Earlier, it was reported that Mr. Justice would not announce for the Senate until he had shepherded his major tax cut proposal through the legislature. Now that the revenue bill has passed, it appears the Governor will soon declare his federal candidacy.

In order to challenge Sen. Joe Manchin (D) in the general election, he must initially move past US Rep. Alex Mooney (R-Charles Town). The Congressman, who declared for the Senate right after the November election and has support from the Club for Growth political action organization, will be a formidable opponent. Gov. Justice, however, has universal name identification and a favorable image throughout the state. He is the obvious favorite.

Mr. Manchin appears to be the most vulnerable of the Democratic Senators standing for re-election, and the West Virginia race is becoming a must-win for the Republicans if they are to take advantage of a favorable 2024 Senate map that forces them to defend only 11 of 34 in-cycle seats next year.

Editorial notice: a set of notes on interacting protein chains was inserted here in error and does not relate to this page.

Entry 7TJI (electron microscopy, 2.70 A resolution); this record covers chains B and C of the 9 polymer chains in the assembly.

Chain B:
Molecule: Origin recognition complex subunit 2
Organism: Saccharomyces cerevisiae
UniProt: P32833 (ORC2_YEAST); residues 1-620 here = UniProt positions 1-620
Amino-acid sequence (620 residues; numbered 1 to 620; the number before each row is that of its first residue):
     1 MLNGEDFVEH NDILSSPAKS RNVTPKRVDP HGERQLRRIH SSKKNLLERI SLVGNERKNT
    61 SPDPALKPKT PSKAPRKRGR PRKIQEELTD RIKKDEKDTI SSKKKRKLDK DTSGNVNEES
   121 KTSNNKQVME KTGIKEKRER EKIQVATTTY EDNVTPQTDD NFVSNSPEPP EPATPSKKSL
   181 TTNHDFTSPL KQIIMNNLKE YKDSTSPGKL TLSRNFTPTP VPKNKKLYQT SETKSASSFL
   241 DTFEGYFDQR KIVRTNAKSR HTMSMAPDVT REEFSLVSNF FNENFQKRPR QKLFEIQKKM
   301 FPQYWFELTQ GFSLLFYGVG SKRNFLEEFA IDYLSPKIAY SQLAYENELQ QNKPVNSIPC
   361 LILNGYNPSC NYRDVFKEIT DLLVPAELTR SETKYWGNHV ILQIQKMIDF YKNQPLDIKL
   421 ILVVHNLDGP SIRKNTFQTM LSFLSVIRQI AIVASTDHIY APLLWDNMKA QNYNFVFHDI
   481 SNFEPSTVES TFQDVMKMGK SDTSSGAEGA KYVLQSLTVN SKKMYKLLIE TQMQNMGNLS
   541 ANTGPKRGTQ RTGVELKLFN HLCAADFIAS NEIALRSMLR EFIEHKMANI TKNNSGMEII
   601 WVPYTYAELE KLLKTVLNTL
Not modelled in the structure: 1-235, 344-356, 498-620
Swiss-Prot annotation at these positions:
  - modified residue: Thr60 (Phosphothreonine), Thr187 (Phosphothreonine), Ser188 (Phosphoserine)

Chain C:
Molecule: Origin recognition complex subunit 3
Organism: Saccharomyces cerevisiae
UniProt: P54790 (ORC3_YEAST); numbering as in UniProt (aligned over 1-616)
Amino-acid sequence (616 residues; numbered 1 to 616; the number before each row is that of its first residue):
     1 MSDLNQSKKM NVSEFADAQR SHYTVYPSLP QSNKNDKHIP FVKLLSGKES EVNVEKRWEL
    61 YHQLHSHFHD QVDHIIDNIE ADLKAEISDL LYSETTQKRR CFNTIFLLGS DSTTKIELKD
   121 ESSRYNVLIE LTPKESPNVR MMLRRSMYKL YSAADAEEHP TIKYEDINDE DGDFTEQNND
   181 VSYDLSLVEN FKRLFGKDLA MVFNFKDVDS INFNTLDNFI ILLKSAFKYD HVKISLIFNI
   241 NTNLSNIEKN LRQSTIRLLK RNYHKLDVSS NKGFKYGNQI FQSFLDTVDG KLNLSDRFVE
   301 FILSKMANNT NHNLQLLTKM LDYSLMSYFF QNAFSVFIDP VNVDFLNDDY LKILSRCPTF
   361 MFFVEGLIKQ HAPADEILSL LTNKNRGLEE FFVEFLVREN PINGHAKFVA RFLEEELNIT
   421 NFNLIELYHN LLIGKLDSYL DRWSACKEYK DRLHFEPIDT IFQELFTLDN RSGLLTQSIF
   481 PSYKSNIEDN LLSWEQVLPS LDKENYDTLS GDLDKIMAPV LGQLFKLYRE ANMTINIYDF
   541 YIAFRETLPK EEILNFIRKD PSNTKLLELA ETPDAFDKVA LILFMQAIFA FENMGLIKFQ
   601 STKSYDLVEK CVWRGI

U.S. House of Representatives


Eastern Kentucky US Representative Hal Rogers (R-Somerset) is the Dean of the House of Representatives having been first elected in 1980. He has rarely been challenged since, though already we see four Republican opponents lining up to challenge the veteran incumbent next year.

In 2022, physician Rich Van Dam challenged the Congressman along with three others, and together the group held Rep. Rogers to an 82% landslide victory. With the Congressman turning 86 years of age before the next election, it appears these challengers are anticipating a potential retirement announcement, since it is unlikely they will have much success at the ballot box.